Char said...

i don't know if it's really question of daring so much as it's a question of responsibility and consequences. i don't quit my job because i like my way of living and don't want to sacrifice to the level that i would need to do to begin to live on my art....and i hesitate making my art my business because i do not want to become irritated or pressed to create when the muse is not speaking to me. all i know is that every hobby i've ever tried to make income - i ended up hating. maybe that is some of the things that could be making you walk that line.

Anonymous said...

I think you'll know when it's time to jump off the work train and take off on your own. Meanwhile, just give it careful consideration. , , and keep blogging!

rayfamily said...


This is such a tough one! B & I have pondered it so much since moving. He's absolutley ready to be done with what we do now. Can we live off the land and support ourselves and family from what we produce and being creative? Then I think that we jumped into the unknown when we bought this business, but a little age and kids have made me soft ;) You are so talented, I'll bet you could find sponsers in a heartbeat! I know I've not been much help, but I do so understand the thought process and uncertainty.

I would love to come to a creative weekend! Ahh the miles...

Sandra said...

I have a slight advantage, as I have met you. You, in my opinion, can do whatever you set your mind to. That does not mean it will be easy, but you have a confidence and a presence that makes me certain you will succeed.

I think you will dare. Sometimes it takes time to come to a conclusion.

Lynne said...

Oh, this resonated with me so much!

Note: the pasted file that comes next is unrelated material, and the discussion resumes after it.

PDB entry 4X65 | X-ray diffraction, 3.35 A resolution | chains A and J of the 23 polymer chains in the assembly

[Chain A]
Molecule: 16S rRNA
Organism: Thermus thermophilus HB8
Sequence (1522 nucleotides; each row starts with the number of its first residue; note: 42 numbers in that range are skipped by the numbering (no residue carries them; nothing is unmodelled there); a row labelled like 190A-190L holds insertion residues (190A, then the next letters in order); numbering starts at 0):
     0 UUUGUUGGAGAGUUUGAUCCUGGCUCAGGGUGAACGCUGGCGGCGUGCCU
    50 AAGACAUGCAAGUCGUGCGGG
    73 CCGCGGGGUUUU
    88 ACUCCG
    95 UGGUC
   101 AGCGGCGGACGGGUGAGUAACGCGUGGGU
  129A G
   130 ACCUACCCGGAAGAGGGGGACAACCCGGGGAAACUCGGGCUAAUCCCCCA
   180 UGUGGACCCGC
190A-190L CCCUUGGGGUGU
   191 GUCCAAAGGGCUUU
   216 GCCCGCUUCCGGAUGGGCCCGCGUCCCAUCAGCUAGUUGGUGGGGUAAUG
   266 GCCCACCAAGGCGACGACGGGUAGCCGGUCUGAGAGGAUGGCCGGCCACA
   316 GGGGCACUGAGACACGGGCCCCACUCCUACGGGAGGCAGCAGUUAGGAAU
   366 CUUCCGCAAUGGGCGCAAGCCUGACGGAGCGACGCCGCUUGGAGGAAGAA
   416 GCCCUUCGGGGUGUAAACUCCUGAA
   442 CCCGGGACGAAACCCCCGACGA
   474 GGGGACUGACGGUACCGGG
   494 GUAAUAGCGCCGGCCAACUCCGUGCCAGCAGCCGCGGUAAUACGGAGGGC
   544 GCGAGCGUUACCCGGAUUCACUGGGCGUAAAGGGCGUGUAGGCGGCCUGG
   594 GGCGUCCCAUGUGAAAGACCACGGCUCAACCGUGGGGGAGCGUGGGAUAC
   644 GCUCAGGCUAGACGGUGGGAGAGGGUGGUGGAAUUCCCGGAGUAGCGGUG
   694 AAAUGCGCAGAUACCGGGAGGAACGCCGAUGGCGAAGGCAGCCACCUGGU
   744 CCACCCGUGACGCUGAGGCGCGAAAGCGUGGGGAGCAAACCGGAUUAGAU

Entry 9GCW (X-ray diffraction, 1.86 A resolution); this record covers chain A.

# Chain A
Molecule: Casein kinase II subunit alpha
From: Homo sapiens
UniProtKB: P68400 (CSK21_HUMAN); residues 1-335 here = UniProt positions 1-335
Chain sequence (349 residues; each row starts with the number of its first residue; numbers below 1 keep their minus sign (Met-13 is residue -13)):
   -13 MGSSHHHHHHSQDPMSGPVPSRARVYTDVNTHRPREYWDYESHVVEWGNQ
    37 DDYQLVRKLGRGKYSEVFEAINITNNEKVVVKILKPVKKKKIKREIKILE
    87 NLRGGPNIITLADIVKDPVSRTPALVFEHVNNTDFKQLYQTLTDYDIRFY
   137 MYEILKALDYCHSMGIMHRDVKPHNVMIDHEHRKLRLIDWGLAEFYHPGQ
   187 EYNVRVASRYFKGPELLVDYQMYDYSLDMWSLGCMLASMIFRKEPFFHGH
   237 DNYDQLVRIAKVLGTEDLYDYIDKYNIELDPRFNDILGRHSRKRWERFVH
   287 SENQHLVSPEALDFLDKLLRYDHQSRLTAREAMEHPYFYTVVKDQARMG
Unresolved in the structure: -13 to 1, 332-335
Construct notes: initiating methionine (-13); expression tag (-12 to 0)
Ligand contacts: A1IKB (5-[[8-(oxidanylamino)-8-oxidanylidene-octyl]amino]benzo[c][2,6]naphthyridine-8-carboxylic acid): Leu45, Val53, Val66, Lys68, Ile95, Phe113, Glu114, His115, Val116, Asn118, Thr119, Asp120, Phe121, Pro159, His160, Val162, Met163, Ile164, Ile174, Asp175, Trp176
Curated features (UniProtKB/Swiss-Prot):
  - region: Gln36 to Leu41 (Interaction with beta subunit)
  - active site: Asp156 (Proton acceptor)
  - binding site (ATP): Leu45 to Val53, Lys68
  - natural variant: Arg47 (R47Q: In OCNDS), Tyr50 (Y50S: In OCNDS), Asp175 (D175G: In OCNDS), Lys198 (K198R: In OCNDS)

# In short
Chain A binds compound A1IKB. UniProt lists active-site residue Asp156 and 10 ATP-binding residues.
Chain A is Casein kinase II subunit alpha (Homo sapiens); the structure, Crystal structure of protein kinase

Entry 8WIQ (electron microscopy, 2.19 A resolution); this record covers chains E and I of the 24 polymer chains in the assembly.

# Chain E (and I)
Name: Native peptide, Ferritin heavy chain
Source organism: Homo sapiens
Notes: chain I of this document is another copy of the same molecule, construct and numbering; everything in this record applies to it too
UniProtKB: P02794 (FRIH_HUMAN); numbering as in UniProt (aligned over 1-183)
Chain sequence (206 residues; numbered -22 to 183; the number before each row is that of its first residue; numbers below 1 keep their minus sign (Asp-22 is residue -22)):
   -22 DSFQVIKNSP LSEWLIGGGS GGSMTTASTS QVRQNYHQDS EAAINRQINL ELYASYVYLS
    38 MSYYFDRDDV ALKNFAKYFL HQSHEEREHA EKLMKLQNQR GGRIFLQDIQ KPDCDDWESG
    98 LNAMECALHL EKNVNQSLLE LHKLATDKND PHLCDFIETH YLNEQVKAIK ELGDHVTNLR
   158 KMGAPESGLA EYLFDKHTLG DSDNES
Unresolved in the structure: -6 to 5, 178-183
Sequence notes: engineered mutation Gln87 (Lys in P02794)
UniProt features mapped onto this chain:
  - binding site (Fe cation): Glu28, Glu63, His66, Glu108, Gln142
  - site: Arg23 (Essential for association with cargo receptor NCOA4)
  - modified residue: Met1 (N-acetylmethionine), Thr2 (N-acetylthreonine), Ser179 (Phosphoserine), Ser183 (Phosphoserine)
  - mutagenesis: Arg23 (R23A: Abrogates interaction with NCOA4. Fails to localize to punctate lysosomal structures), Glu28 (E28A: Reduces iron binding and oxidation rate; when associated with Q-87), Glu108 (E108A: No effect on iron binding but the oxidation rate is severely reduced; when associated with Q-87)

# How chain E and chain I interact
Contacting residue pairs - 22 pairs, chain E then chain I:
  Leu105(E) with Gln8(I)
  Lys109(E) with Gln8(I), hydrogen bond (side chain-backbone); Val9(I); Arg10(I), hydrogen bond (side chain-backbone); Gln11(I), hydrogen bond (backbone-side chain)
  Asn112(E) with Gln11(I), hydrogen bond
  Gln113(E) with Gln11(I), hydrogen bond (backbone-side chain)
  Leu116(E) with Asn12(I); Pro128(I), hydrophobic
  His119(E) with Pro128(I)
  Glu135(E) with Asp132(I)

I had so much to say that I wrote a blog inspired by this post instead of filling up your comments!

Corinne said...

After weighing pro's and con's it ends up being a leap of faith I think. However, wouldn't be wonderful to be that 1 in a thousand person who loves the work they do? who can live their passion? who can use their talent and creative spirit to live their best life? *ps, also need to have a back-up plan to reduce anxiety during transition.

Shannon said...

Isn't there a saying, "do what you love and the money will come"?

So, quit and do your art....if it doesn't work out, you can always go back to work. Or, find a 'paying' job that you can do from home and do your art simultaneously until you feel that the art will sustain you.

You don't seem to have a problem finding good jobs with your skill set,(should you quit) so, leap, jump, soar.....what's the worst that could happen?


Pia K said...

i totally know the feeling, i've had it for so many years, for me it's basically the thing with "i need this amount of money to pay the bills and mortgage each month and there's no way getting around that" and if you're not a woman of completely independent means or have complete financial support from partner or need very little money for basic needs (at least to begin with) it's tough... and utterly soul crushing in the long run. blah:(

i would love so to make a leap... and i'm so tired of all those *let's...* *shouldn't we...* one regularly have with friends that never come to anything concrete...

SH -ic said...

I do agree to many sayings ghere but my english is not good enough to find the right words for this subject .. all readers have a good weekend

seamus said...

Bravo Julie,

I think everyone suffers from those thoughts. I stayed in a job for 22 years because I was afraid, insecure and unsure of myself. It wasn't until I lost my job did I summon the courage to do something on my own. If you have the resources to do it I say jump and don't think about it. Things will always work out the way they are supposed to. Buona Fortuna.